He’s given his last 20 years for the service of the country. Now Nick Umble wants to trade in his Army Green Beret for the black and maroon of a Lindenwood-Belleville Lynx football helmet.
Umble, 37, plans to suit up as a freshman long-snapper this fall. It’s a long, long way from his experience in the Army.
Umble has put his life on the line in Afghanistan as the leader of the First Special Forces Group, an airborne unit specializing in hostage rescues and other harrowing operations.
I’ve been in 112-degree heat in Iraq in the middle of a firefight, carrying around 50 pounds of equipment and sucking wind. When it comes down to it, how bad can it really be? To me, it’s like I’m moving and starting a different job.
Nick Umble on playing football for Lindenwood-Belleville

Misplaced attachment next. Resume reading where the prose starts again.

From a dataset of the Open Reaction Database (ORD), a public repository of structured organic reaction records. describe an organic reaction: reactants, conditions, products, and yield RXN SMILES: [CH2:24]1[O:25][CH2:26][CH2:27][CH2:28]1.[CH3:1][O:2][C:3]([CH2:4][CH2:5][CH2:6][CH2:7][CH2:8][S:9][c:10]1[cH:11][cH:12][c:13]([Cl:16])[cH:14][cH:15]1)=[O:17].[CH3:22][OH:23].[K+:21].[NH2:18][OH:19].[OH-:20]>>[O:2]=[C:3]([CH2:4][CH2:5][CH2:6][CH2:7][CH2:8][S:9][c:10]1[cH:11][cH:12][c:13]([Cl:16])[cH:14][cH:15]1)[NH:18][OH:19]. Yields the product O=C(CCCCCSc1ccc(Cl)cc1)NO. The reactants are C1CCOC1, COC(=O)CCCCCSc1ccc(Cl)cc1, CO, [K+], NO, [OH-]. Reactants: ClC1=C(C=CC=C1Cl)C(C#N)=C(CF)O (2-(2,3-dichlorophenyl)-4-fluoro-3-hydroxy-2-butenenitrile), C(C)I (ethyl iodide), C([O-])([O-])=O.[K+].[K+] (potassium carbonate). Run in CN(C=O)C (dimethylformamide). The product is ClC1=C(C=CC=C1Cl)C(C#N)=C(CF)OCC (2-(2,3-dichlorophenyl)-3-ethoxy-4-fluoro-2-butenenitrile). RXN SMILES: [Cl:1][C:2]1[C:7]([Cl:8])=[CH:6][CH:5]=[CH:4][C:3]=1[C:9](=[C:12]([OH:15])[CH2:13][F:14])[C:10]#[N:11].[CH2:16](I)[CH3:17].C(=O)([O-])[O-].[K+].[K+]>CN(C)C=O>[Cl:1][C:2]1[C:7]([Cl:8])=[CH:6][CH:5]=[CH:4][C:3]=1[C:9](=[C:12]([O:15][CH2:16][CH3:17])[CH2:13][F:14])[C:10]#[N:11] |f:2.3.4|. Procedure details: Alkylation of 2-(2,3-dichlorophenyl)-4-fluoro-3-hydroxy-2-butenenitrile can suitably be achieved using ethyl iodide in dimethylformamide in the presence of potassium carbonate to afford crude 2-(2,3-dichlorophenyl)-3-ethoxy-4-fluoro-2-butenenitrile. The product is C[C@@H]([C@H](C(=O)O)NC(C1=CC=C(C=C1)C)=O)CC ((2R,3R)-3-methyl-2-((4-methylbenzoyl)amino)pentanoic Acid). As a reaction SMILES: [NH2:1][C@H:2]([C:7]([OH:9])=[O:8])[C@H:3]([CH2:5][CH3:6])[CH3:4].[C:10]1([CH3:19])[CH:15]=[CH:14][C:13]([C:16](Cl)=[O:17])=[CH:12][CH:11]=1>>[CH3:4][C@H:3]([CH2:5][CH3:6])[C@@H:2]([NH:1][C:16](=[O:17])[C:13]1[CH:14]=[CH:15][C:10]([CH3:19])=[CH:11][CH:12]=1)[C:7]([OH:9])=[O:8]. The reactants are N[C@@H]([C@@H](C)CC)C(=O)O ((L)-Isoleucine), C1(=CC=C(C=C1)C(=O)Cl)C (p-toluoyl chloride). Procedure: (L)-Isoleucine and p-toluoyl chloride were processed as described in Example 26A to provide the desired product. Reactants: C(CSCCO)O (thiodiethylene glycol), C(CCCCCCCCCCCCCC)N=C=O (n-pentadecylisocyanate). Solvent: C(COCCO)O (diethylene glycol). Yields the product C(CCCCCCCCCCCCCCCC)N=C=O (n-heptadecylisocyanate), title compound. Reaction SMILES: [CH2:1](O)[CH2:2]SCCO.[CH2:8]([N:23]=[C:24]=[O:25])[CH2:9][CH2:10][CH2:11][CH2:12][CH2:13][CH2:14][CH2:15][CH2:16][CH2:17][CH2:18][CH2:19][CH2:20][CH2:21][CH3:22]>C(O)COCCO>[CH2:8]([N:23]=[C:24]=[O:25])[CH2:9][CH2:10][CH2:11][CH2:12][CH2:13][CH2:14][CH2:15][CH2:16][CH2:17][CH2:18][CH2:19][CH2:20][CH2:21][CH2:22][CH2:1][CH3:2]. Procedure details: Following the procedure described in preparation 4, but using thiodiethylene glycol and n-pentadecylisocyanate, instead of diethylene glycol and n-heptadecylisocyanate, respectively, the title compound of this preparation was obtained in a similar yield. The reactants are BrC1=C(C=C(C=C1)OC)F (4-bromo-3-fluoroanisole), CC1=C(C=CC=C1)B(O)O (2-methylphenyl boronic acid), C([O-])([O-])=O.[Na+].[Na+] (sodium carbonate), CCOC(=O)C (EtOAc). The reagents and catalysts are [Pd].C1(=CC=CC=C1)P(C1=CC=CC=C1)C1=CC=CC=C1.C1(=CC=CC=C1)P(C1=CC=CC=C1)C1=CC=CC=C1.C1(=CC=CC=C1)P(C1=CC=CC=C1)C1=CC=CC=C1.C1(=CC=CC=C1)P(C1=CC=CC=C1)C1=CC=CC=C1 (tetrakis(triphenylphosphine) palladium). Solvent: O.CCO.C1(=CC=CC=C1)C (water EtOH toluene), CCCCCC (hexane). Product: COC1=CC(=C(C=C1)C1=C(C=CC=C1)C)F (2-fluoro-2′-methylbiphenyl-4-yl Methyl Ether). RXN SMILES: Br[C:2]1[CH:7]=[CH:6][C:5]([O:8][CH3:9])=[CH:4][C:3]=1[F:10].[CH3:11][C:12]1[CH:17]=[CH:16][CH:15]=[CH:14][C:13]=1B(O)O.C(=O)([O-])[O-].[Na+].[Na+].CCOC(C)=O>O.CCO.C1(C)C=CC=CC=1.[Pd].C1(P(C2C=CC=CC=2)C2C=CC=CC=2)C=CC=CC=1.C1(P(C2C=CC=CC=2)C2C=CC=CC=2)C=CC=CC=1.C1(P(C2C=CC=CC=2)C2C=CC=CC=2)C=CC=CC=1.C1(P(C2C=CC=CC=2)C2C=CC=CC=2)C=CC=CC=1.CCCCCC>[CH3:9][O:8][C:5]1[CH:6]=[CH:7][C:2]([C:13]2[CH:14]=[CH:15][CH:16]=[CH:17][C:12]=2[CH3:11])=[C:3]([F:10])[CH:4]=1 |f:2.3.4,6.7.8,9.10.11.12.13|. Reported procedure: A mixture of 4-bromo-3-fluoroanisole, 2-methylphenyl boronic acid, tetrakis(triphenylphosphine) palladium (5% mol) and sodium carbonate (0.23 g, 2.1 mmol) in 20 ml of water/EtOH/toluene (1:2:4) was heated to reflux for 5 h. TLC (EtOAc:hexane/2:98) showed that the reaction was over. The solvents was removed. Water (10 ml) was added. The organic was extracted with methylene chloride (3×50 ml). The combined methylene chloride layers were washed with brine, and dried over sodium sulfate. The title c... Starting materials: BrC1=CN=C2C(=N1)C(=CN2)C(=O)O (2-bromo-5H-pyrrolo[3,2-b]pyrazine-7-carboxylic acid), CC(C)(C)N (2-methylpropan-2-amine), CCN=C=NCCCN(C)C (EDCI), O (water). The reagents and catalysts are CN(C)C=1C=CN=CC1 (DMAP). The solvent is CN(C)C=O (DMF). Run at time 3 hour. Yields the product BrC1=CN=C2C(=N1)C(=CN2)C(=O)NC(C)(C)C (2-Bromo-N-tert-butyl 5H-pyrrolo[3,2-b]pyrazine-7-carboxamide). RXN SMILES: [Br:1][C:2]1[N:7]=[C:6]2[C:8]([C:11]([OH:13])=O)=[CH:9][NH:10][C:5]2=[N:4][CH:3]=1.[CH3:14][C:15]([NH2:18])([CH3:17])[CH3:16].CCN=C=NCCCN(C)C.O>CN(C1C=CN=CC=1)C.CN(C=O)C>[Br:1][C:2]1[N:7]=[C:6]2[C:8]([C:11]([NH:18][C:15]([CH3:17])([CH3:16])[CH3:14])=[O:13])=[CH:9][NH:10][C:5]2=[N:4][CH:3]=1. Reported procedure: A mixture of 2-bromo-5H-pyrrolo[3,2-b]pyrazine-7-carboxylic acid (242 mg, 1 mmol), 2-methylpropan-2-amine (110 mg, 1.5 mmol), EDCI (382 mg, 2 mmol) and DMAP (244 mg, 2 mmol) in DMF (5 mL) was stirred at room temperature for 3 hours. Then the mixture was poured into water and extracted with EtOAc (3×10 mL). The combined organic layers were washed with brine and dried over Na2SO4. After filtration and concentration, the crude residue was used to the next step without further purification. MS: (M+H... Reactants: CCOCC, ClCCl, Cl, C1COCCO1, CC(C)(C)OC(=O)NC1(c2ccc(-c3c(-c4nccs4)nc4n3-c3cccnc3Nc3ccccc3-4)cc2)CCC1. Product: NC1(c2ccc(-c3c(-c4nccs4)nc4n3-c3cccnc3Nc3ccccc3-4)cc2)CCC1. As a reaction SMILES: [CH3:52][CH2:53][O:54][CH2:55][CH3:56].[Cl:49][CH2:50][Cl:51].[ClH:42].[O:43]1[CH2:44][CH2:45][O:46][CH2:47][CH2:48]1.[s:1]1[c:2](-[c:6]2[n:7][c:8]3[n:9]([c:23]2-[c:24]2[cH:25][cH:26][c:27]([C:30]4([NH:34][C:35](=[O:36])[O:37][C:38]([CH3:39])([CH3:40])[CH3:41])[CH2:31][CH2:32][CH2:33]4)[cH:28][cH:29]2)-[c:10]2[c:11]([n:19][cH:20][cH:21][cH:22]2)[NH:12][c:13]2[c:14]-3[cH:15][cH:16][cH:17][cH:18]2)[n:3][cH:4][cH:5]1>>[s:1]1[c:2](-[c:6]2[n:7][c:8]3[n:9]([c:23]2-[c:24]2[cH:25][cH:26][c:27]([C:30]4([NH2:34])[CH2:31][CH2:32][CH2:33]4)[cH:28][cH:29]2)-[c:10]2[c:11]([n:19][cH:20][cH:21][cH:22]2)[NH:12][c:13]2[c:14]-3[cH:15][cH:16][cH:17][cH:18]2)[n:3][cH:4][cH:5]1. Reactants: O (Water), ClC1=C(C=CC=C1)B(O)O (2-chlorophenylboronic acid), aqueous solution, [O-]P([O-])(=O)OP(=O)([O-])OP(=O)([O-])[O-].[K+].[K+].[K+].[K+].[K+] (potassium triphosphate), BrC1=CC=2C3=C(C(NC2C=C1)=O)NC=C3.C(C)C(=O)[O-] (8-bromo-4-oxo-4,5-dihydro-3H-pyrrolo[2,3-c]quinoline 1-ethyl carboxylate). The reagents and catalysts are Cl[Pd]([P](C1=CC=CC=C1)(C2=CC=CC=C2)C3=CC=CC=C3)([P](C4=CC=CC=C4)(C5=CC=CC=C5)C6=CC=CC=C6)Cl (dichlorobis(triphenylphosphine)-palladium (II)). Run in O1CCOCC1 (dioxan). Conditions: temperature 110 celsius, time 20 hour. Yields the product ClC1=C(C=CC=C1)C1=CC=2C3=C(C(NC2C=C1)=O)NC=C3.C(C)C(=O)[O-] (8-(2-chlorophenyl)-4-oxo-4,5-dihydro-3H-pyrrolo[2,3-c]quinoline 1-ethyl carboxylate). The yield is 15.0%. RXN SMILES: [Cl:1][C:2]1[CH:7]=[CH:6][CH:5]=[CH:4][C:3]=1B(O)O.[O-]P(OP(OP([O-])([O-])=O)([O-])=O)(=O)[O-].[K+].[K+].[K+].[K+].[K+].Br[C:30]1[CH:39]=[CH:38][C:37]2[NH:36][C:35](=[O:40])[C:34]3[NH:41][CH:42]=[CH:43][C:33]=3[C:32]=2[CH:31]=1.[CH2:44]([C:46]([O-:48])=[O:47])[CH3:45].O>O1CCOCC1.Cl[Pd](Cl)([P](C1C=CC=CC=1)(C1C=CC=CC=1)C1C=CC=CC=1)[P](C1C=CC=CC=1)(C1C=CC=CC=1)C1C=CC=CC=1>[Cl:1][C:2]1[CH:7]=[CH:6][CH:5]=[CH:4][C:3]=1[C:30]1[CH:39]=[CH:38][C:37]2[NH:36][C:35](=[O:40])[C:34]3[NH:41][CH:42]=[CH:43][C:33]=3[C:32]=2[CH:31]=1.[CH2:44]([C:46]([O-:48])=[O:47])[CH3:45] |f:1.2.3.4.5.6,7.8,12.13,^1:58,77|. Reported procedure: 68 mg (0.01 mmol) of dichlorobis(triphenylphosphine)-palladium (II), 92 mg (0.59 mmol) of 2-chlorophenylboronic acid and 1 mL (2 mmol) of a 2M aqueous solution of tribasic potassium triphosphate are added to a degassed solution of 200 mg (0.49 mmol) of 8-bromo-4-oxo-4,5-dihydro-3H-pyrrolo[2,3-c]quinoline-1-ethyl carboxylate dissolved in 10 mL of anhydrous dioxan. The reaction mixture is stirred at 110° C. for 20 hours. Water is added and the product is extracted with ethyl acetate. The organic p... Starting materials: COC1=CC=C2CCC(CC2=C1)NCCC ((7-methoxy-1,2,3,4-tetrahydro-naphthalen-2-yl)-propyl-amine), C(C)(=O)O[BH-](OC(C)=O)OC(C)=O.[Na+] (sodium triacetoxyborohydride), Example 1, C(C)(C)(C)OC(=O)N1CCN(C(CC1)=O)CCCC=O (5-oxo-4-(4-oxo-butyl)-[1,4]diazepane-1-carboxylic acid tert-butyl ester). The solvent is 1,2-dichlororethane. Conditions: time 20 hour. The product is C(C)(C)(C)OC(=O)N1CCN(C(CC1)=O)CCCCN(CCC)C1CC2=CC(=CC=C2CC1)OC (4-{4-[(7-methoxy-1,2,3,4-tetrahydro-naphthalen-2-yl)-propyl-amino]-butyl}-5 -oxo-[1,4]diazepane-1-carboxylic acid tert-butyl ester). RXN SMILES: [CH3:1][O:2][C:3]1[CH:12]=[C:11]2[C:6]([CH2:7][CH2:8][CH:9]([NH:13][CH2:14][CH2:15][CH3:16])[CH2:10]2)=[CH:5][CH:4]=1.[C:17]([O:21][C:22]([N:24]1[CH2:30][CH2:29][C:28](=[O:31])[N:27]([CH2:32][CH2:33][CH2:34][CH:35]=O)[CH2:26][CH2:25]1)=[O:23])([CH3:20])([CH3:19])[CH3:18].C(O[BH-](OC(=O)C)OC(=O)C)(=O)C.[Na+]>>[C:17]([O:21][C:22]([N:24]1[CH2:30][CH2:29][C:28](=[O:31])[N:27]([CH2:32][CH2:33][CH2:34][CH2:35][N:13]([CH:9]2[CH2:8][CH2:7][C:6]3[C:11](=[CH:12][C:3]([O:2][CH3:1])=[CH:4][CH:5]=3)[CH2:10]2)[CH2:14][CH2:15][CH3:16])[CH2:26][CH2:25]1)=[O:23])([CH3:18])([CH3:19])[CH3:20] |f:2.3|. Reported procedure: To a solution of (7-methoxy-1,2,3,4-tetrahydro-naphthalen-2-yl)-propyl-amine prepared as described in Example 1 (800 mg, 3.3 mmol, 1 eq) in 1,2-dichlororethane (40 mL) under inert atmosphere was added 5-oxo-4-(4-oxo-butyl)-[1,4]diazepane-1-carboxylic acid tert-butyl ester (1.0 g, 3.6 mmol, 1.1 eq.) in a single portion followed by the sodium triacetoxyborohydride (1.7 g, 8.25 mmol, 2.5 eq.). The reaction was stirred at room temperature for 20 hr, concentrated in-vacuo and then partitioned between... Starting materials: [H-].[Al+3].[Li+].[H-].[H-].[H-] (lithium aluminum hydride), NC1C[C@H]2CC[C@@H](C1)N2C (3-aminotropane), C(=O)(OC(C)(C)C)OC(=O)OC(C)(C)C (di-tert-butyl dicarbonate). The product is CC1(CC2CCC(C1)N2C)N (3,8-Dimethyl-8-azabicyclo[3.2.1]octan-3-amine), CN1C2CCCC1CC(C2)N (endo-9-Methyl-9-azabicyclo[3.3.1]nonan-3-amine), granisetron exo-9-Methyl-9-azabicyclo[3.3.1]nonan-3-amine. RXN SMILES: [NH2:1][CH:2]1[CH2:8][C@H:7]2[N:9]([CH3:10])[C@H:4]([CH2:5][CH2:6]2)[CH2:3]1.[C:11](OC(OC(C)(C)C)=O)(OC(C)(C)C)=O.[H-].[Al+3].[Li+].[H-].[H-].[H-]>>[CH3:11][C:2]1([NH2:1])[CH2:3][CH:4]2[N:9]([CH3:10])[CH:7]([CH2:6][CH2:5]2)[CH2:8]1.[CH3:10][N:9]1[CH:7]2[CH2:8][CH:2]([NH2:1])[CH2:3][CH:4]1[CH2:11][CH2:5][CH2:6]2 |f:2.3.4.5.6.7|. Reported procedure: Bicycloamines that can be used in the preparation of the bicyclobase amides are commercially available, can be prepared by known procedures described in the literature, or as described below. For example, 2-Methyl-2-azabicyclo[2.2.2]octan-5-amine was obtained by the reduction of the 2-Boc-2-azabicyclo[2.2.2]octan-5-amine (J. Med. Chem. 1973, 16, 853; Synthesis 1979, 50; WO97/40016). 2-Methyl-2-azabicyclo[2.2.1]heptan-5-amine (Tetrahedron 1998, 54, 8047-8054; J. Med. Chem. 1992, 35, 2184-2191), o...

The 14-year Green Beret has served in 30 countries, has heard the bullets whistle and has found himself surrounded by people who would prefer to see him dead.
But this fall, the First Sergeant and 20-year Army veteran will be just another one of the guys in the Lynx’s locker room.
“I’m going to be a 38-year-old man trying to play around with kids that are literally 20 years younger than I am,” a chuckling Umble said in a recent telephone interview from Joint Base Lewis-McChord near Tacoma, Wash.
It sounds intimidating.
“A little bit, but how bad can it be?” Umble said. “I’ve been in 112-degree heat in Iraq in the middle of a firefight, carrying around 50 pounds of equipment and sucking wind. When it comes down to it, how bad can it really be?